This is a complicated question, and one that there will not be many satisfying Rabbinic sources for. The first part of my answer will be showing why this question is difficult, and the second part will be to offer an answer on the understanding that there is no real true answer to this question and therefore you should evaluate my answer based on your own studies and understanding.
The question of who can follow what p'sak is complicated now, and has always been complicated. The original way halacha was to be followed was that if someone moved into a Jewish community, he was to follow their accepted customs and norms. However, this started becoming less and less the case. A big example of this is the expulsion of Spanish Jews in 1492. The expulsed Sepharadim traveled in such vast numbers that rather than absorbing into their new host communities, they established their own competing synagogues, and even tried to convince their new communities to follow the Sepharadi rulings. A teshuva by Rabbi Yosef Qaro was published to address this issue, as the Jews of Egypt were upset because these new Sepharadim were trying to establish Yosef Qaro's laws as binding, rather than the Rambam's. And as you will see by Yosef Qaro's teshuvah, even in his time there were lots of different opinions on who should follow what and he did his best to respond to them:
Who is he whose heart conspires to approach forcing congregations who practice according to the RaMBáM of blessed memory, to go by any one of the early or latter-day Torah authorities?! ... Is it not a case of a fortiori, that regarding the School of Shammai—that the halakháh does not go according to them—they [the Talmudic Sages] said ‘if [one practices] like the School of Shammai [he may do so, but] according to their leniencies and their stringencies’:
The RaMBáM, is the greatest of all the Toráh authorities, and all the communities of the Land of Israel and the Arab-controlled lands and the West [North Africa] practice according to his word, and accepted him upon themselves as their Chief Rabbi.
Whoever practices according to him [the RaMbáM] with his leniencies and his stringencies, why coerce them to budge from him? And all the more so if also their fathers and forefathers practiced accordingly: for their children are not to turn right or left from the RaMBaM of blessed memory.
And even if communities that practice according to the Rosh or other authorities like him became the majority, they cannot coerce the minority of congregations practicing according to the RaMBaM of blessed memory, to practice like they do. And there is no issue here concerning the prohibition against having two courts in the same city [‘lo tithgodedu’], since every congregation should practice according to its original custom…”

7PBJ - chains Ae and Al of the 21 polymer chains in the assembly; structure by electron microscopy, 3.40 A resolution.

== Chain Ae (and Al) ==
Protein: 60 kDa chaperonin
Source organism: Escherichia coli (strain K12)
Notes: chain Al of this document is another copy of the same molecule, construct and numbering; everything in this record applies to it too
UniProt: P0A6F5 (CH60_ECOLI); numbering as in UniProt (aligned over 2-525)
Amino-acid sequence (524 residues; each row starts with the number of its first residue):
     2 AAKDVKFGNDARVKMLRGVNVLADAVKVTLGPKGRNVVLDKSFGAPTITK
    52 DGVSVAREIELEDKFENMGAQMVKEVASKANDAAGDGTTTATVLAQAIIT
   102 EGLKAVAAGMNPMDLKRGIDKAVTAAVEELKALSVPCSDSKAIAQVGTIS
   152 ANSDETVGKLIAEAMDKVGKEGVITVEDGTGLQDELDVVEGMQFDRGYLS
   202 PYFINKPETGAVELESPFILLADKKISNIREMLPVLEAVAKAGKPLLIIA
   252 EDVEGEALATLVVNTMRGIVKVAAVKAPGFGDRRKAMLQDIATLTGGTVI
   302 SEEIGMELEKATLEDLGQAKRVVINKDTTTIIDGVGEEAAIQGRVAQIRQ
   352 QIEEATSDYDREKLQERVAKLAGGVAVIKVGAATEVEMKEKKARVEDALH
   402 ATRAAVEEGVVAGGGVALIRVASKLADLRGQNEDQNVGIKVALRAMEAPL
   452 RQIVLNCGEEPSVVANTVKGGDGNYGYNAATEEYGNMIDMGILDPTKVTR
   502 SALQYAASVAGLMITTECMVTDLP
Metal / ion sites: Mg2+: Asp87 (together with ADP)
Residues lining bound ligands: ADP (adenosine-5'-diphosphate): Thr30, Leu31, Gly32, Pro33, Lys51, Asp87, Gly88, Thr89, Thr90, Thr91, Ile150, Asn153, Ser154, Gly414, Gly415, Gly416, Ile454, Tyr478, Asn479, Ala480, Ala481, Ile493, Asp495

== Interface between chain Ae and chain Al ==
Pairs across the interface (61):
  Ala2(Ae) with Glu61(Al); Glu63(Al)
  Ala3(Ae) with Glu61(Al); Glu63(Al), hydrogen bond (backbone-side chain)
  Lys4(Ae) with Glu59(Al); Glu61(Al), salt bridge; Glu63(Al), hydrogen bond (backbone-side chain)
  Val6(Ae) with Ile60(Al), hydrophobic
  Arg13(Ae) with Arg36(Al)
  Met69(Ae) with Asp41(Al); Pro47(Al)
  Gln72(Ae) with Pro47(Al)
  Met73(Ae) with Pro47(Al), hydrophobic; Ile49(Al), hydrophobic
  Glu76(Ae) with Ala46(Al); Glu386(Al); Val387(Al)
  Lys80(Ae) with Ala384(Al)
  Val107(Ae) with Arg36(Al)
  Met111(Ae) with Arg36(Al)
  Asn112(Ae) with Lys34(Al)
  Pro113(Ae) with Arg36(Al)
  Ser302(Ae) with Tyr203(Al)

Source: Abqáth Rokhél, simán 32. Translation: r. M.S. Bar Ron
You will even find such confusion and contradictory ideas in modern times. 4 years ago the previous Chief Sephardic Rabbi's son made the ruling that all Ba'al Teshuvoth in Israel should follow Sepharadi p'sak, even if they are of Ashkenazi descent. But, that ruling hasn't exactly made lots of headway amongst Ashkenazi Rabbis, who will still encourage anyone of Ashkenazi descent to follow Ashkenazi halacha.
So after looking at how difficult of a subject this is, with even the highest authorities in halacha trying to respond to it, the only answer i can give is this: One may not pick and choose p'saks based upon convenience or preference, but rather, one can follow any valid Rabbinic P'sak if he has studied the question thoroughly and has determined the P'sak to be truthful. And if someone wants to follow one particular Rabbi, then one has to try and remain consistent in following that Rav in all of their stringencies, and leniencies, and no one has the right to try and persuade them to follow anyone else. No one ever follows exlusively one Rav, even the Yemenites differ from the Rambam in certain areas. But building a strong halakhic framework rooted in a solid foundation is key.
And in some cases, there may be a hybridization of both, as maybe one Rabbi whose decisions you follow did not rule on a certain situation, then you will have to search halachic answers from other Rabbeim until you find one that you find to be the truth. For example, if one wanted to follow the Rambam in all things, they would not have answers for issues regarding electricity, dishwashers, airplanes, modern bathrooms, etc. They would need to fill in the blanks so to speak. Another situation may be that a person has discovered that nearly all the Sephardic poskim allowed the use of electricity on Yom Tov and found this ruling to be truthful, and one might have to look through many teshuvoth of those Rabbis to find other rulings that are applicable, rather than rely on the more recent poskim who have since backtracked on this issue. Indeed similar situations always occurred. Jews would often rely on local Rabbis for decisions, but when a situation was too difficult, or their Rabbis had no answer, or the community simply did not agree with the decisions of their local Rabbis, they would write letters to far off Rabbis for answers. An example of this would be the case of the Buddha's hand, a type of Etrog which looks very different than our own but is the same species as the etrog. The Iraqi community in India did not know whether or not they could be used for Sukkot, so they wrote back to their hakhamim in Iraq to ask for a p'sak, rather than rely on their local Rabbeim. They did not see an issue of "picking and choosing," rather, they saw themselves attempting to find the truthful p'sak.